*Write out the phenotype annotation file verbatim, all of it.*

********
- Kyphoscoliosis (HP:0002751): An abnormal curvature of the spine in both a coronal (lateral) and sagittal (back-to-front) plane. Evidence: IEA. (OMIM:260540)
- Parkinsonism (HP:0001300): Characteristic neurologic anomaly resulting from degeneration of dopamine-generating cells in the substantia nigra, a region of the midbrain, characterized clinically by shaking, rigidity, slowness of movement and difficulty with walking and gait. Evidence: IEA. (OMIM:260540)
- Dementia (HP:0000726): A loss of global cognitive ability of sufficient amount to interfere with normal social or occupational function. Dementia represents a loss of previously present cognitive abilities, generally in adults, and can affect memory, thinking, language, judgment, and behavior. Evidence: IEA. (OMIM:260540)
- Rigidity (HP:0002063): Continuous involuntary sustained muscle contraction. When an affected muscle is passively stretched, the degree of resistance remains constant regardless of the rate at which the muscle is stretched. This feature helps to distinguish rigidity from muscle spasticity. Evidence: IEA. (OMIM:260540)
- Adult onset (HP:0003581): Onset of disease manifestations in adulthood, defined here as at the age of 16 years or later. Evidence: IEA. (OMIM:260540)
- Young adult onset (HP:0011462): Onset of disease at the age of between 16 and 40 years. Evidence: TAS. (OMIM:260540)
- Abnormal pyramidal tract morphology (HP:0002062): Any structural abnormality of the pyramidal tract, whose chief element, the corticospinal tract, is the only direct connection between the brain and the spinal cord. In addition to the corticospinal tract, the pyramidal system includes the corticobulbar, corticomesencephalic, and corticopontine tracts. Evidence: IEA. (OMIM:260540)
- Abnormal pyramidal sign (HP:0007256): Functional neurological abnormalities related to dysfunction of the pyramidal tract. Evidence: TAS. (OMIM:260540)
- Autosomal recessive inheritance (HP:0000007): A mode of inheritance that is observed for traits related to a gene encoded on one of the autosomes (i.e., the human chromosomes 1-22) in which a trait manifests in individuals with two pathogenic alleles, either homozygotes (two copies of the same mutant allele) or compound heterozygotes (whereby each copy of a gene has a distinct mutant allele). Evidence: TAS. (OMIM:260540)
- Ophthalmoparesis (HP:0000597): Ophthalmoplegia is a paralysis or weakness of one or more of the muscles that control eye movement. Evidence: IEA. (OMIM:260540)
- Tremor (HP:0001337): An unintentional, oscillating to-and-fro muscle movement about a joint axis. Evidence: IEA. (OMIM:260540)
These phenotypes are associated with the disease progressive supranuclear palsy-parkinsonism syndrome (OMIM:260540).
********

- Kyphoscoliosis (HP:0002751): An abnormal curvature of the spine in both a coronal (lateral) and sagittal (back-to-front) plane. Evidence: IEA. (OMIM:260540)
- Parkinsonism (HP:0001300): Characteristic neurologic anomaly resulting from degeneration of dopamine-generating cells in the substantia nigra, a region of the midbrain, characterized clinically by shaking, rigidity, slowness of movement and difficulty with walking and gait. Evidence: IEA. (OMIM:260540)
- Dementia (HP:0000726): A loss of global cognitive ability of sufficient amount to interfere with normal social or occupational function. Dementia represents a loss of previously present cognitive abilities, generally in adults, and can affect memory, thinking, language, judgment, and behavior. Evidence: IEA. (OMIM:260540)
- Rigidity (HP:0002063): Continuous involuntary sustained muscle contraction. When an affected muscle is passively stretched, the degree of resistance remains constant regardless of the rate at which the muscle is stretched. This feature helps to distinguish rigidity from muscle spasticity. Evidence: IEA. (OMIM:260540)
- Adult onset (HP:0003581): Onset of disease manifestations in adulthood, defined here as at the age of 16 years or later. Evidence: IEA. (OMIM:260540)
- Young adult onset (HP:0011462): Onset of disease at the age of between 16 and 40 years. Evidence: TAS. (OMIM:260540)
- Abnormal pyramidal tract morphology (HP:0002062): Any structural abnormality of the pyramidal tract, whose chief element, the corticospinal tract, is the only direct connection between the brain and the spinal cord. In addition to the corticospinal tract, the pyramidal system includes the corticobulbar, corticomesencephalic, and corticopontine tracts. Evidence: IEA. (OMIM:260540)
- Abnormal pyramidal sign (HP:0007256): Functional neurological abnormalities related to dysfunction of the pyramidal tract. Evidence: TAS. (OMIM:260540)
- Autosomal recessive inheritance (HP:0000007): A mode of inheritance that is observed for traits related to a gene encoded on one of the autosomes (i.e., the human chromosomes 1-22) in which a trait manifests in individuals with two pathogenic alleles, either homozygotes (two copies of the same mutant allele) or compound heterozygotes (whereby each copy of a gene has a distinct mutant allele). Evidence: TAS. (OMIM:260540)
- Ophthalmoparesis (HP:0000597): Ophthalmoplegia is a paralysis or weakness of one or more of the muscles that control eye movement. Evidence: IEA. (OMIM:260540)
- Tremor (HP:0001337): An unintentional, oscillating to-and-fro muscle movement about a joint axis. Evidence: IEA. (OMIM:260540)
These phenotypes are associated with the disease progressive supranuclear palsy-parkinsonism syndrome (OMIM:260540).